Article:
Private Conservation: A Tocquevillian Tradition

AMERICA’S UNIQUE APPROACH to private conservation and private stewardship grows out of the penchant by Americans to undertake and form voluntary associations. Alexis de Tocqueville, in his Democracy in America, singled out this characteristic of the American people as one of the most striking things that separated them from the people of the Old World.

“In no country in the world has the principle of association been more successfully used or applied to a greater multitude of objects than in America,” observed de Tocqueville. “Americans of all ages, all conditions, and all dispositions constantly form associations. . . to give entertainments, to found seminaries, to build inns, to construct churches, to diffuse books, to send missionaries to the antipodes; in this manner they found hospitals, prisons and schools. If it is proposed to inculcate some truth or to foster some feeling by the encouragement of a great example, they form a society. Wherever at the head of some new undertaking you see the government in France, or a man of rank in England, in the United States you will be sure to find an association.”

This analysis was based on de Tocqueville’s observations of America in the 1830s, which of course predated the conservation crisis that Americans began to recognize in the 1880s. Americans naturally utilized a similar approach for the protection of wildlife and habitat that were vanishing. Sportsmen and women and outdoors advocates, who had seen firsthand the vast flocks and herds slowly diminish in numbers, created the first private, voluntary associations to attempt to stem and reverse the tide.

While many of these people and organizations lobbied for laws to protect wildlife and for changes in hunting seasons, methods, and bag limits, most of them engaged in private action long before government became aware of the problems, and certainly before public opinion made it politically feasible for government to act.

Efforts to protect songbirds and plume birds from slaughter for the millinery trade were largely responsible for the creation of a series of Audubon societies from about 1885 on, which led to the creation of the National Association of Audubon Societies in 1905. Audubon immediately took action to educate the public on the need to stop the slaughter and acted to replace the traditional Christmas “side hunts” in which groups of men and boys went afield to see who could bag the largest numbers of birds and mammals. In its place they promoted the Christmas Bird Count, in which people went afield to count all the birds they could find within a prescribed area. These Christmas Counts provide the longest continuous database of bird populations in existence.

Audubon hired biologists to locate the last remaining nesting colonies of bird species especially subject to the gunners’ efforts. They purchased many of these sites as private sanctuaries and still own them today. They hired private Audubon wardens to protect their sanctuaries.

Both before and after Audubon, groups of concerned citizens formed voluntary associations to preserve whatever environmental or wildlife amenities they valued. In the Dust Bowl years of the 1930s, Americans discovered that the government’s encouragement of settlement of the Great Plains had destroyed the wetlands and prairie potholes that were nesting habitat for much of the nation’s waterfowl. Soon sportsmen, hunters, biologists, and conservationists formed a number of organizations to respond to the crisis.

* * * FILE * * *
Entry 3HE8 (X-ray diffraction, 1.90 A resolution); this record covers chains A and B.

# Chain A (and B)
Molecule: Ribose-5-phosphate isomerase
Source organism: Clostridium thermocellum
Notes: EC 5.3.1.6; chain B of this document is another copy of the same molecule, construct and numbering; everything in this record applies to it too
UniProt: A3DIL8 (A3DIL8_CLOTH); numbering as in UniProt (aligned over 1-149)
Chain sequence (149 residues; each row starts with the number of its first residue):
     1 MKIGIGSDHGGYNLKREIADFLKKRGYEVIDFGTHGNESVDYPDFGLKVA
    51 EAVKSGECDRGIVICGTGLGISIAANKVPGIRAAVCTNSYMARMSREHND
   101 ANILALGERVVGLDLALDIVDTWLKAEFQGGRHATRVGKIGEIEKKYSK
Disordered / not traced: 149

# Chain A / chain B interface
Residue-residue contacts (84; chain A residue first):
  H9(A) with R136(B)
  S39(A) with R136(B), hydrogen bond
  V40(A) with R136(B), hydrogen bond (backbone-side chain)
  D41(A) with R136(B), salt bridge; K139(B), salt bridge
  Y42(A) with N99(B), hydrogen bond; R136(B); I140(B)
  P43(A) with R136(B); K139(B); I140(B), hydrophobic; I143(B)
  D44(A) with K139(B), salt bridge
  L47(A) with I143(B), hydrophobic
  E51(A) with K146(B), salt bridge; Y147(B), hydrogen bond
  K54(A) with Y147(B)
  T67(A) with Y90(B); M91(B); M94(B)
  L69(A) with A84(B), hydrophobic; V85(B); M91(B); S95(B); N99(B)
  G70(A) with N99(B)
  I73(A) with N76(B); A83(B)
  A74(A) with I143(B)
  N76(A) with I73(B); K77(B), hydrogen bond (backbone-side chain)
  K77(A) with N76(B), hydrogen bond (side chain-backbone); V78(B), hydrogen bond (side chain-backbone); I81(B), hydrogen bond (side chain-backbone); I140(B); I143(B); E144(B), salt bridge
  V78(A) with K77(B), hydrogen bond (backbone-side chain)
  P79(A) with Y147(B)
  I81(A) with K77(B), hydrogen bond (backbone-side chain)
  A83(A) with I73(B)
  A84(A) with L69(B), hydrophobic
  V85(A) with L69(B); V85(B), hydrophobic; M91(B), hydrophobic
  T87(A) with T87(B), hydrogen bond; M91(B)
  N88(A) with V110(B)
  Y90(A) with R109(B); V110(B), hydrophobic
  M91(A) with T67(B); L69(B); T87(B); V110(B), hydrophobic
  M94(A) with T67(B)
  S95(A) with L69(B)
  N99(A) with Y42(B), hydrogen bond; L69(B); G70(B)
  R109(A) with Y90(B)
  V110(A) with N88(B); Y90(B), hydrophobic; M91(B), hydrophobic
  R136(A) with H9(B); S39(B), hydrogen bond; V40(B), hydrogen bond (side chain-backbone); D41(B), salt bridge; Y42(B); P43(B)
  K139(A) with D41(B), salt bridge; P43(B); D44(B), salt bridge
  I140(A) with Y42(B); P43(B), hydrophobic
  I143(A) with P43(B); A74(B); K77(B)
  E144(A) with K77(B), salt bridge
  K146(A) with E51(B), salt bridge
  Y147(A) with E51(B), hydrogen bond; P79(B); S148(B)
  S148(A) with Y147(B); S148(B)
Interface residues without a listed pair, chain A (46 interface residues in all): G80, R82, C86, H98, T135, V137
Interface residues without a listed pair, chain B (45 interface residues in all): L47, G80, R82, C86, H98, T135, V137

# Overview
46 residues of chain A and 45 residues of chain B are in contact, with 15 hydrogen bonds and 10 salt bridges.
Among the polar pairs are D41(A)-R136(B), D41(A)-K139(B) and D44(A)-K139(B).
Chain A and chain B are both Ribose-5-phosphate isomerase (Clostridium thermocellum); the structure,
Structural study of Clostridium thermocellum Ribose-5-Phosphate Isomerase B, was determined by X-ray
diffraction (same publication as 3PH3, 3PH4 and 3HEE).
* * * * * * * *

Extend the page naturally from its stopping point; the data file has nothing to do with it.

Surely the most important conservation association formed during the Dust Bowl period was Ducks Unlimited (DU). DU undertook private action to save the most important waterfowl nesting habitat, the pothole wetlands of the Canadian prairie provinces. And they did it the old-fashioned way. They raised money and leased the wetlands – paying farmers not to put waterfowl habitat to the plow.

Ducks Unlimited proved to be one of the most successful examples of private conservation anywhere, and it spawned fellow DUs in countries around the world. Saving wetlands for the selfish desire for more ducks for hunting is sometimes criticized as ‘impure’ but it also saves those wetlands for hundreds of other species. If DU saves a marsh for duck habitat, that marsh is also saved for herons, rails, blackbirds and sparrows; for snakes, frogs, salamanders, scores of dragonflies, and hundreds of invertebrates. Thus, DU happily provides public environmental amenities at private expense.

DU even helped answer an old conundrum in economics – the free-rider problem. Private citizens, economists have argued, won’t undertake expensive activities that provide benefits to the public at large if they cannot charge the public. But it turns out that under the driving force of voluntary associations and private conservation, the free-rider problem is far more of a problem for economists than for duck hunters. For the past six decades the nation’s waterfowl hunters have been willing to raise tens of millions of dollars annually to save wetlands so that they would have a chance to see and perhaps shoot more ducks each fall. And it has been totally immaterial to DU’s membership that millions of birdwatchers, naturalists, fisherman, photographers, and the general public have been able to benefit at no cost.

It’s simply one of the many benefits of living in a free society based upon private property, voluntary associations, and voluntary actions.


Mr. Smith is an Associated Scholar and Senior Environmental Scholar at the Competitive Enterprise Institute in Washington, DC. He also serves as senior scholar at CEI’s Center for Private Conservation (CPC). The CPC documents, prepares case studies on, and publicizes noteworthy examples of private conservation and stewardship on private lands in the United States and abroad.